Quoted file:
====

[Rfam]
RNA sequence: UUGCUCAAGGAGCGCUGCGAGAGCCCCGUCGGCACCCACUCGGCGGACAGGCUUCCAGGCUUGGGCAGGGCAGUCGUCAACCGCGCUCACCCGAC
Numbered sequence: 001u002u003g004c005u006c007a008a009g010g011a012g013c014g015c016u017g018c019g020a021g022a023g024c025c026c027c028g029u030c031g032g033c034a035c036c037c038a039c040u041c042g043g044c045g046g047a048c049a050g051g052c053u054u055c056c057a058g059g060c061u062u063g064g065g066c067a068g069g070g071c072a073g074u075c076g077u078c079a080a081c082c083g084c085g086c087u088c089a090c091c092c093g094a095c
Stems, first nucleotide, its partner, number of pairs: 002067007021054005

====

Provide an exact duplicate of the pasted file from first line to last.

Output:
[Rfam]
RNA sequence: UUGCUCAAGGAGCGCUGCGAGAGCCCCGUCGGCACCCACUCGGCGGACAGGCUUCCAGGCUUGGGCAGGGCAGUCGUCAACCGCGCUCACCCGAC
Numbered sequence: 001u002u003g004c005u006c007a008a009g010g011a012g013c014g015c016u017g018c019g020a021g022a023g024c025c026c027c028g029u030c031g032g033c034a035c036c037c038a039c040u041c042g043g044c045g046g047a048c049a050g051g052c053u054u055c056c057a058g059g060c061u062u063g064g065g066c067a068g069g070g071c072a073g074u075c076g077u078c079a080a081c082c083g084c085g086c087u088c089a090c091c092c093g094a095c
Stems, first nucleotide, its partner, number of pairs: 002067007021054005